Aliens, Neo-Confucians, and the Power of Language
Nathan Vedal, Ph.D. candidate in East Asian Languages and Civilizations and Fairbank Center Graduate Student Associate, explains how a Hollywood blockbuster about earth’s first contact with aliens echoes Neo-Confucian debates in the Ming Dynasty.
The 2016 blockbuster Arrival is unique among science fiction films on account of its heroine — a linguist who is assigned the seemingly impossible task of decoding an alien language. Without giving away too much of the plot, the linguist, Louise Banks as portrayed by Amy Adams, makes the decision to focus on the aliens’ peculiar writing system in order to decipher their language.
Ultimately what is accomplished in learning the written alien language is not merely a new mode of communication, but an entirely new way of thinking. While moviegoers may be incredulous at this premise, the idea that the language we speak can change the way we think is nothing new. Neo-Confucian scholars in the Ming dynasty (1368–1644) also believed that decoding an unfamiliar writing system could teach us new ways of seeing the world. Scholars in 16th century China argued that deciphering the ancient Chinese script from before the 5th century BCE was not only a key to unlocking the meaning of ancient texts, but also a way of learning to think like the ancient sages.
The form of Chinese writing that preoccupied many scholars in 16th and 17th century China was the ‘seal script’ (zhuan 篆) of the first thousand years BCE. In particular, they were interested in the version of this script purported to originate in the Zhou dynasty, as opposed to the standardized version of this script created under the order of the much-maligned and ruthless Li Si 李斯 (d. 208 BCE), Chancellor to the First Emperor of Qin. For Ming dynasty thinkers, restoring the writing system that predated the reforms of Li Si could improve the corrupt morals of the present. One 16th century scholar, in particular, named Wei Jiao 魏校 (1483–1543), promoted an approach to the ancient script that gained a strong following for the following 200 years. In his opinion, “The ancient script apprehended before me that which is common in my mind with everyone else’s.” As a result, by analyzing the composition of ancient characters, he argued, one could understand the “methods of the minds of the ancients.”
In practice, this meant parsing the components of an individual character to relay the moral message, which he believed the ancient sages had embedded in their creation of writing. For example, Wei explained the character for the word ‘obtain’ as containing two parts, one (見) meaning ‘to see,’ the other (手) meaning ‘hand.’ Wei derived this interpretation from an ancient character form. Historical interpretations of this character varied. Some identify this graph as containing the character for ‘shell’ (貝) rather than ‘to see.’ The logic behind this common explanation is that shells were employed as money in antiquity, and to have money in one’s hand represented the ability to ‘obtain’ things.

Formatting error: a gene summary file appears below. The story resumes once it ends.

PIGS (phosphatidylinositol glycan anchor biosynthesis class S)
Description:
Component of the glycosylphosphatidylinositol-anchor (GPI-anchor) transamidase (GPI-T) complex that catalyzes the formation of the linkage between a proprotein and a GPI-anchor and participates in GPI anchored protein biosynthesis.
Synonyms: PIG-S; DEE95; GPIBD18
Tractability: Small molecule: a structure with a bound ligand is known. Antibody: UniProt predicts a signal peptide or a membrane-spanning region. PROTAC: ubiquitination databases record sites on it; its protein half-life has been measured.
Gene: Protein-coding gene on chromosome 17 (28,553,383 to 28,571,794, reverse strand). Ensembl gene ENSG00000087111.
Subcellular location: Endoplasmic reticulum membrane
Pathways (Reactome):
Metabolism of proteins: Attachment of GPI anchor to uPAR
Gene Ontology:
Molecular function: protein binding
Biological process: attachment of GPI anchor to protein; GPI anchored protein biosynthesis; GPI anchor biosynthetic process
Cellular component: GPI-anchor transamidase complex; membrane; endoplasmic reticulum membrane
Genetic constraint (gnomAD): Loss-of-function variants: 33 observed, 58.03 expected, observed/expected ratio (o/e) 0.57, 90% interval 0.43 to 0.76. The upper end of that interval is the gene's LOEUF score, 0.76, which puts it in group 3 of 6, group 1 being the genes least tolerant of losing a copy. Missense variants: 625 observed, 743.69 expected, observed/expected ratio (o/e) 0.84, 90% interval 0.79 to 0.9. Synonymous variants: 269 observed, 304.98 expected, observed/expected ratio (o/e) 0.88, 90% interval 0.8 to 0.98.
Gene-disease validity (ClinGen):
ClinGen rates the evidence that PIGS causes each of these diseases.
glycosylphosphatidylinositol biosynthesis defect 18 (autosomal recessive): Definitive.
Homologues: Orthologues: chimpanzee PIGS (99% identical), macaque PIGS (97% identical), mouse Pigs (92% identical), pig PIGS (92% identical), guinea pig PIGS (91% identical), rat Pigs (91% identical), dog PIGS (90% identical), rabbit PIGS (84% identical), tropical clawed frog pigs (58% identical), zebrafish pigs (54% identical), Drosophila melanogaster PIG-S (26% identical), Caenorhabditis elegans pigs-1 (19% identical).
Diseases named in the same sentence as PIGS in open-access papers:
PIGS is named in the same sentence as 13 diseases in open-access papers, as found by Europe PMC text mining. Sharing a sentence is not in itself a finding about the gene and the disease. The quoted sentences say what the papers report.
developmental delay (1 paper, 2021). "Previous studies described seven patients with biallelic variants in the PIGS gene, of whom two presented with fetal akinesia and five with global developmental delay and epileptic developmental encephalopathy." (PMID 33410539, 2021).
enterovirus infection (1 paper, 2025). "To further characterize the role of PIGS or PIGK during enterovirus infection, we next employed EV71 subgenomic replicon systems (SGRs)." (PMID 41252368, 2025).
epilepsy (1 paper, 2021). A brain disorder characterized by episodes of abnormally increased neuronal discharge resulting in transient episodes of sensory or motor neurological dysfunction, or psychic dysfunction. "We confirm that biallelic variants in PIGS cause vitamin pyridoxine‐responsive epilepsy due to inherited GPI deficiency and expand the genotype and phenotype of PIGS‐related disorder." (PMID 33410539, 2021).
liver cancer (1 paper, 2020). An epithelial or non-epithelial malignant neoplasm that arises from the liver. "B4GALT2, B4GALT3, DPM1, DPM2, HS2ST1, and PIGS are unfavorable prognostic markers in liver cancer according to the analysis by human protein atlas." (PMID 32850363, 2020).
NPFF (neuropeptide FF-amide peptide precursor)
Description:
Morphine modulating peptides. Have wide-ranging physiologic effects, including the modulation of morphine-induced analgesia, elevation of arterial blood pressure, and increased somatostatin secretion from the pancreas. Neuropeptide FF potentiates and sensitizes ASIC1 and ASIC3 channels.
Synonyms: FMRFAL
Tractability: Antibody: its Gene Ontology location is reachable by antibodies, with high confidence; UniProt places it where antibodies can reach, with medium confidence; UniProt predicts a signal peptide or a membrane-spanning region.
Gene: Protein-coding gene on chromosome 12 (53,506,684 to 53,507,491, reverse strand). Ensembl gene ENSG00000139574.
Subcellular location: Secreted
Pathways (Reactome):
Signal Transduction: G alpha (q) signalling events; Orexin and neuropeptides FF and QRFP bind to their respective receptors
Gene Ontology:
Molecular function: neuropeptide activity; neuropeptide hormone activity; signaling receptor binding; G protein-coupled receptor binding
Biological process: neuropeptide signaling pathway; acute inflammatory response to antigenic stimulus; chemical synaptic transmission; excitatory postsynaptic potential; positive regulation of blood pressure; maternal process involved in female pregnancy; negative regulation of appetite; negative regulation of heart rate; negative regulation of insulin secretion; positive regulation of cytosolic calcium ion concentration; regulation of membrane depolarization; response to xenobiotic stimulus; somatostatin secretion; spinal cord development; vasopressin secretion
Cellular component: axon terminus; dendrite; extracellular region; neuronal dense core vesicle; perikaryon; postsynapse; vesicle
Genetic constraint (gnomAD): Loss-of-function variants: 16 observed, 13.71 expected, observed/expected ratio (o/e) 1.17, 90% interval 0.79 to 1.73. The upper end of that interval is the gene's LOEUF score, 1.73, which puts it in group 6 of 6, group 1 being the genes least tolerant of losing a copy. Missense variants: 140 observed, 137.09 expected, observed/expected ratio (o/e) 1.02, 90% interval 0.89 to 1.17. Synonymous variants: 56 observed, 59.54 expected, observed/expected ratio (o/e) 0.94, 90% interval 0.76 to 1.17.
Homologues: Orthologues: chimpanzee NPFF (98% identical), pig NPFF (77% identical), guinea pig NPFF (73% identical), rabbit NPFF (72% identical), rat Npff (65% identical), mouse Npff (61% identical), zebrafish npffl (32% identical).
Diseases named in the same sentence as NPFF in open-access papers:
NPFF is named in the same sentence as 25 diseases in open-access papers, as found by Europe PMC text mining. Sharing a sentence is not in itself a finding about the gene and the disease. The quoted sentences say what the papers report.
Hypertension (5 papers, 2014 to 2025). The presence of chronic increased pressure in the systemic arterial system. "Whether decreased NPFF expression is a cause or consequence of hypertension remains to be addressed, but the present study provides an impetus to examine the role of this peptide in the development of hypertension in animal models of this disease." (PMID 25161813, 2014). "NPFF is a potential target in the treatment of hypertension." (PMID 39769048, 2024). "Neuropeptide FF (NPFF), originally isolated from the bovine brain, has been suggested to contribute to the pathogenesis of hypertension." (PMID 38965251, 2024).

Wei Jiao provided an alternative explanation that he believed reflected the ancient sages’ understanding of the world. As he explained, what we see with our eyes may be misleading; we can only understand something concretely if we hold it in our hands. This notion that knowledge and action were united — that we can only understand something by doing it — was a central feature of the Neo-Confucian school of learning that Wei Jiao belonged to. In his view, the ancient writing system naturally embodied these philosophical truths.
While Wei Jiao’s method may seem eccentric today, it remained popular during and after his lifetime. His students wrote dictionaries which similarly maintained the premise that ancient writing conveyed ancient values. One influential if idiosyncratic thinker named Gu Yingxiang 顧應祥 (1483–1565), who approved of Wei’s method, wrote that “If today’s scholar can restore his misled mind while writing characters, causing each dot and stroke to have a precedent and not violate the ancient, then he will be very near the Way.” The study of characters in China involved a long history of correction, often according to a putatively ancient standard, to ensure that ancient texts were transcribed accurately. Gu’s argument is different; in his view, the practice of writing ancient characters itself was morally instructive.
Theories of linguistic relativism claiming that the language one speaks constrains the way one thinks occupied many 20th century linguistic debates. Posed even more strongly, could different languages bring us into different conceptual and behavioral realms? Chinese scholars in the 16th century believed we could attain moral perfection through a kind of osmosis, practicing the writing of the ancient sages. What does the heptapod language of Arrival have to offer for mankind? You will have to watch the movie to find out.
Nathan Vedal is a co-editor of the Fairbank Center blog. Read his post on How to Arrange Entries in a 16th Century Chinese Dictionary?